The Impact of Quasi-Regulatory Reforms on Boards and their Committees during the Period 2001-2007

Wiley-Blackwell Publishing Asia
Publication Type:
Journal Article
Australian Accounting Review, 2011, 21 (4), pp. 352 - 364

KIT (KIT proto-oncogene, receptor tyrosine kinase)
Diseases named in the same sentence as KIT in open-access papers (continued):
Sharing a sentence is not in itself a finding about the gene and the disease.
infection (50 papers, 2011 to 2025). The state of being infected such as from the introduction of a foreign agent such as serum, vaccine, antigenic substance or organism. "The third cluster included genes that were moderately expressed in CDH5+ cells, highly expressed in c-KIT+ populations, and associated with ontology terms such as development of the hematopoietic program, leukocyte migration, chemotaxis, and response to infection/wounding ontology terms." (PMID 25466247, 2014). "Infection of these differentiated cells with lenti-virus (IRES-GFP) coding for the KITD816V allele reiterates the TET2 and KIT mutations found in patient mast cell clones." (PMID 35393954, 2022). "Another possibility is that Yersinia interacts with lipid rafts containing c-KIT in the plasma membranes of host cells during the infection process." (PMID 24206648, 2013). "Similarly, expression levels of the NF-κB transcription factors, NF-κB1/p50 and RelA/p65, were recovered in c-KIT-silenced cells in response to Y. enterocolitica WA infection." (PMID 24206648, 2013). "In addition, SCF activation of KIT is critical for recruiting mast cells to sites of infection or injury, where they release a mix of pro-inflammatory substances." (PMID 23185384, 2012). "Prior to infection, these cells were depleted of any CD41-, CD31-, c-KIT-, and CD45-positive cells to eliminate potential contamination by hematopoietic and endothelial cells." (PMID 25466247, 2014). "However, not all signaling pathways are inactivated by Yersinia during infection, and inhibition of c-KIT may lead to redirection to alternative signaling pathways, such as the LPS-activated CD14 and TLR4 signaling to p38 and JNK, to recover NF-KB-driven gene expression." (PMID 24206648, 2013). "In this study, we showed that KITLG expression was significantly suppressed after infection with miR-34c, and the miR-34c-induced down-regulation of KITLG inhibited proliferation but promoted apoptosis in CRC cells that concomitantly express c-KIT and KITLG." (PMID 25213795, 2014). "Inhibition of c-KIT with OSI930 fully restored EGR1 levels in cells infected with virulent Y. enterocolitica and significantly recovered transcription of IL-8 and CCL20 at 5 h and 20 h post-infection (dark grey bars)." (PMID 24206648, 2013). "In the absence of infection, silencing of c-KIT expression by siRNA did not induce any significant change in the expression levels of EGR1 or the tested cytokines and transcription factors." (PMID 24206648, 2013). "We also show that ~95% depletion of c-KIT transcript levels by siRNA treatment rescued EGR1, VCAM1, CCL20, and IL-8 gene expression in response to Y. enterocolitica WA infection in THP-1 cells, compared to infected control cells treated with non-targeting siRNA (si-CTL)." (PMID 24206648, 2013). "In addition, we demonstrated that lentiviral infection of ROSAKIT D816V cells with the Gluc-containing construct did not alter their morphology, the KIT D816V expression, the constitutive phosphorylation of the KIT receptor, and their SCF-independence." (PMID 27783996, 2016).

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This study investigates the cumulative impact of quasi-regulatory and regulatory reforms, and political pressure on board composition and sub-committees of boards over the period 2001 to 2007. Based on a sample of 450 firms listed on the Australian Stock Exchange, we find that most firms complied with the Principles of Good Corporate Governance and Best Practice by 2007. In particular, 85% of firms had an independent board and there was a significant increase in majority independent committees (audit, remuneration and nomination). While there was an increase in majority board independence, the increase in the mean level of board independence to 71% was modest. The level of compliance was highest for large firms, but the impact was largest on small firms, which changed their board composition the most. The relation between firm characteristics and board composition declined between 2001 and 2007, and changes in board composition were not able to be explained by changes in firm characteristics. If it is assumed that firms on average select their board to reflect their economic needs, this suggests that the changes in board composition may have been costly for firms.
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